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Albay’s Cagsawa Ruins declared national treasure

MANILA, Philippines – The National Museum (NM) has given Albayanos a new symbolic gift for the new year.

It has declared the Cagsawa Ruins in Daraga, Albay as a national cultural treasure, the country’s highest designation for a cultural property.

A national cultural treasure is defined as “a unique cultural property found locally, possessing outstanding historical, cultural, artistic and/or scientific value, which is significant and important to the country.” It is distinct and of a higher category than a national cultural property.

Albay Gov. Joey Salceda said national cultural treasures are priority assets for protection, preservation and promotion by the state.

“The NM’s declaration as such of a cultural asset is an important step toward higher level designations,” he said.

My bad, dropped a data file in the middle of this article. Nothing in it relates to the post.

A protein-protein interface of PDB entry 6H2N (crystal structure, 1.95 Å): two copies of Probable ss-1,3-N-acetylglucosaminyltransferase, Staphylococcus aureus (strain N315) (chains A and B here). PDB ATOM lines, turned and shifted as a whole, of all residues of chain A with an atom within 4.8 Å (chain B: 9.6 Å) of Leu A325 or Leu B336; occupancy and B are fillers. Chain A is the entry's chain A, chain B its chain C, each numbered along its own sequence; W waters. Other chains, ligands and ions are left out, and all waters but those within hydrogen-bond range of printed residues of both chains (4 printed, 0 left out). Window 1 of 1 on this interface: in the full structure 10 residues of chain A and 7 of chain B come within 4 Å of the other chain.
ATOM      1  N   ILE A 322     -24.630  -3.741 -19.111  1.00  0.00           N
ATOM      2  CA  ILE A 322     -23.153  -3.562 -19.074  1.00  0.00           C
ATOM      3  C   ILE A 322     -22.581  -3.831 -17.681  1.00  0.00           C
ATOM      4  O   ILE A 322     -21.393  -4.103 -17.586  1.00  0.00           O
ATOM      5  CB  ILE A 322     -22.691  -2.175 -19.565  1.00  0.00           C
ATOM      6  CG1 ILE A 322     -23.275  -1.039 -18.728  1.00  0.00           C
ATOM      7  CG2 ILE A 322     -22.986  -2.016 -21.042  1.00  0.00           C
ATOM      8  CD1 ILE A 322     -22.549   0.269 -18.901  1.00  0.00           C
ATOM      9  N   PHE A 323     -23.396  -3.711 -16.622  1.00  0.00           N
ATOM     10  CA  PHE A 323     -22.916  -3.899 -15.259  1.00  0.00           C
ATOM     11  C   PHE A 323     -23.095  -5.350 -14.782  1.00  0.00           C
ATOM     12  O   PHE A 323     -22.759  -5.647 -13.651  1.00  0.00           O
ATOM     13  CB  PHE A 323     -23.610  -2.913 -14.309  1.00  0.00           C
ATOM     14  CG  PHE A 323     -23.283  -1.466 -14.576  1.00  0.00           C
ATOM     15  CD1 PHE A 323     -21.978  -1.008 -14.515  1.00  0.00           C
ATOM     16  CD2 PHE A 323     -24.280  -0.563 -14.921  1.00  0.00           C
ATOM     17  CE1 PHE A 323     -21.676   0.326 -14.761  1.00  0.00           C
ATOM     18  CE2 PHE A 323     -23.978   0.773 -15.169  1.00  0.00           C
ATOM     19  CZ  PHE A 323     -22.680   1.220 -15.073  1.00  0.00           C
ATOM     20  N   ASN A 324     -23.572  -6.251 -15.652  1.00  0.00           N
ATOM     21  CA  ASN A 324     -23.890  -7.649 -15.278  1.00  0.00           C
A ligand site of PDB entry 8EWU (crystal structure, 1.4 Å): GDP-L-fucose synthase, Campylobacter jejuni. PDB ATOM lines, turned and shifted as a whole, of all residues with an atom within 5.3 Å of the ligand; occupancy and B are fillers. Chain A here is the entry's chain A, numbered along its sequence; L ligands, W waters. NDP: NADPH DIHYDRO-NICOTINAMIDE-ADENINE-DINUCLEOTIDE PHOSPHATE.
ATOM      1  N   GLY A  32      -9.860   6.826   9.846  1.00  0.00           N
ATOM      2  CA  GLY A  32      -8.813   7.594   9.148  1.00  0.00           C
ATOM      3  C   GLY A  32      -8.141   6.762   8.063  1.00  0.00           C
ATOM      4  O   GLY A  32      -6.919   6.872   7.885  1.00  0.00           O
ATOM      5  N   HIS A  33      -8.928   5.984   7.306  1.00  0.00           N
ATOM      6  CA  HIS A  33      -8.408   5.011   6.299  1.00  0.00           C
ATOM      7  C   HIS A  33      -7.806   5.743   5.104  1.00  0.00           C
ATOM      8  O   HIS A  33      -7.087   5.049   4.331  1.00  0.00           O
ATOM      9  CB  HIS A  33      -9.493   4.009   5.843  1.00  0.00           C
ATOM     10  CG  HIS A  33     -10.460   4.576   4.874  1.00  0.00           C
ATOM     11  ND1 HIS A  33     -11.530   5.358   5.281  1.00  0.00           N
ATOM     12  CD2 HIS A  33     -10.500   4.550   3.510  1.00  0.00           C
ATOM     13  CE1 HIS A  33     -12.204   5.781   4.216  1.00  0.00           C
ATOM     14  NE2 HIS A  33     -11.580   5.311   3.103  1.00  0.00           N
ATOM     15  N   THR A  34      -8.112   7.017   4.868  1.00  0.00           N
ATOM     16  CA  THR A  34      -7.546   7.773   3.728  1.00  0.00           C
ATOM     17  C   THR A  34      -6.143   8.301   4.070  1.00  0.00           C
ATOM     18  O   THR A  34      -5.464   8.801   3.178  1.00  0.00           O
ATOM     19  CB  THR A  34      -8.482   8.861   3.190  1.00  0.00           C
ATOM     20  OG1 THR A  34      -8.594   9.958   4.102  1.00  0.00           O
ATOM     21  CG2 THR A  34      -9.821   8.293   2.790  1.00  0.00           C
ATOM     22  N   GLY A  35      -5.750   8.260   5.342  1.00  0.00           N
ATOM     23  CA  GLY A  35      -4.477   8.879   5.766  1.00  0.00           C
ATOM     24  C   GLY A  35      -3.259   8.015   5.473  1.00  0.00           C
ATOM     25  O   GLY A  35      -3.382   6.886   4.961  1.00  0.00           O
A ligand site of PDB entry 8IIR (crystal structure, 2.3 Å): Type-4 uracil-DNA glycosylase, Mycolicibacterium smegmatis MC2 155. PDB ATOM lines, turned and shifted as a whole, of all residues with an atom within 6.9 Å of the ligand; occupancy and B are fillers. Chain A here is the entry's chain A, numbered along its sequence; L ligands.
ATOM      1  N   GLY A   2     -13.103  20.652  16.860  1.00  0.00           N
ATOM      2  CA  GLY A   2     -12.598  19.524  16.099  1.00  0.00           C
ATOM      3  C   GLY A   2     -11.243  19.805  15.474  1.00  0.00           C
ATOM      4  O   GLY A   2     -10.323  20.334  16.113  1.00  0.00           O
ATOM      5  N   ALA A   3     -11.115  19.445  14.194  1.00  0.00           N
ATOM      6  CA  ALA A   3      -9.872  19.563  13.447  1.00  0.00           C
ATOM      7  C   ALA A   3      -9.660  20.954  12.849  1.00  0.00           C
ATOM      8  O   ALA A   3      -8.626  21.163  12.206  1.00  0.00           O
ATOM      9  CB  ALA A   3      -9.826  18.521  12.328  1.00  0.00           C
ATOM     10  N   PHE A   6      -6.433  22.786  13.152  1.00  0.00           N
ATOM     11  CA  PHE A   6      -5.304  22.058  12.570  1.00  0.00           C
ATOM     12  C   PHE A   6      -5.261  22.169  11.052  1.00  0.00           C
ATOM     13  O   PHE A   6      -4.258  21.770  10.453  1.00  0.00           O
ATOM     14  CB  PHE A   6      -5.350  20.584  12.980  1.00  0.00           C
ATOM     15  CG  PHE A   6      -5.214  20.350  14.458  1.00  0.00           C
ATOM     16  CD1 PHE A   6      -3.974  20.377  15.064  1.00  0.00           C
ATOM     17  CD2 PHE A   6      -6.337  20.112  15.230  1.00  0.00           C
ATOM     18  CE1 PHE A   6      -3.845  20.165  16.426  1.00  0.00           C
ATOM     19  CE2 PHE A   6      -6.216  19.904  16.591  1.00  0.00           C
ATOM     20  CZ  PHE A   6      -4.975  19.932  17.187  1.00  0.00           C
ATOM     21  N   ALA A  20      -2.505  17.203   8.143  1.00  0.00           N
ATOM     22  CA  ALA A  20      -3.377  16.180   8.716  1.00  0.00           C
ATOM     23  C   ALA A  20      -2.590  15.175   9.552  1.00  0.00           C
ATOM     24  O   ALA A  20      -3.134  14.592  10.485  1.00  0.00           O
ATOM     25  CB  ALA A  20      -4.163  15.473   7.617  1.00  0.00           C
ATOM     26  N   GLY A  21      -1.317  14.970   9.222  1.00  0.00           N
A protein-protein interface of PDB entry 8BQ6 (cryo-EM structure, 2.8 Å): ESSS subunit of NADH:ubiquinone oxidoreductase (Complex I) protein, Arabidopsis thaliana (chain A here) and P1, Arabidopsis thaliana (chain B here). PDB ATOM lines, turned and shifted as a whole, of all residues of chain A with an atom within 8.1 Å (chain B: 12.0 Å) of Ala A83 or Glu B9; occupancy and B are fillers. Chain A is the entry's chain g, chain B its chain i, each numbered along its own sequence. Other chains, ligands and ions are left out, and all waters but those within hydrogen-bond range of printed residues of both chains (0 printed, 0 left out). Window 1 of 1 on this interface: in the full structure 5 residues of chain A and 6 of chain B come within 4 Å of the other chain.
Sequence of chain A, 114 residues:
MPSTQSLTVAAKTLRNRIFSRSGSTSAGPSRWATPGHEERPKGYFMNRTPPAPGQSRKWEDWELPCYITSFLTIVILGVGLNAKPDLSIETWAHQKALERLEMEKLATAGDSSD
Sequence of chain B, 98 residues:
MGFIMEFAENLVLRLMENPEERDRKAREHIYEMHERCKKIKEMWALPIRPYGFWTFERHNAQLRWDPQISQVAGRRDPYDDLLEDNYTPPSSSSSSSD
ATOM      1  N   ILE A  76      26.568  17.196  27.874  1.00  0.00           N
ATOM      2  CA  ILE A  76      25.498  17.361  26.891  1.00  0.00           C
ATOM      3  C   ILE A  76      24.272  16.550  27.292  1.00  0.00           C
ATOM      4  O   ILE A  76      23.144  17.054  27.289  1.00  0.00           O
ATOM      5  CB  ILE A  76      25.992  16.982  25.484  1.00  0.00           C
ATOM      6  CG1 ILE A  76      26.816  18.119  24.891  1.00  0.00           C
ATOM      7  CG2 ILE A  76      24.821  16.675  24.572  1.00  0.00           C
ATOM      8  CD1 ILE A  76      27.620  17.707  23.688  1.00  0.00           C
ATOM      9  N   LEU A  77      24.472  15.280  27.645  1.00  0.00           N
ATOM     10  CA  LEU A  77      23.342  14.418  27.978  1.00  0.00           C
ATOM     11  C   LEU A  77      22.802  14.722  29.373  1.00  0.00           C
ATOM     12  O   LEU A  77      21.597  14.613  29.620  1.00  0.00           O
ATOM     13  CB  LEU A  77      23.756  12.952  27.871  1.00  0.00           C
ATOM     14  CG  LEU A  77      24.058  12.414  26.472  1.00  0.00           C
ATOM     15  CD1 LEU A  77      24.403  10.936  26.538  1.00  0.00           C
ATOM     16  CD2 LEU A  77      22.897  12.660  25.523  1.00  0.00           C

Salceda said the Bicol region now has three national cultural treasures, all of which are in Albay: the Cagsawa Church Ruins, Daraga Church and Tabaco City Church.

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The region also has two national cultural properties – Barit Bridge in Barangay Santiago, Iriga City, Camarines Sur and the Mataas shell scoop, a neolithic artifact from Cagraray island, also in Albay.

The Cagsawa Ruins is what remains of the old Cagsawa community when the near perfect cone-shaped Mayon Volcano erupted early morning on Feb. 1, 1814.

The historic eruption claimed over 1,200 lives and buried under rocks, sand and ash the entire community, including an old baroque church, leaving only the upper portion of its bell tower and tall coconut trees above ground.

Recorded accounts of the event said columns of rocks and stones shot high into the air and killed fleeing residents as the volcanic debris fell down to earth. Even houses offered no protection as the stones were hot and set residences on fire.

One recorded incident indicates that the parish priest of Cagsawa ordered the ringing of the church bells to warn the local people of the eruption.

About 200 people took refuge in the church, but lava stream flowed into the structure, eventually killing them.

Today, only the blackened church tower remains to remind succeeding generations of the catastrophe.

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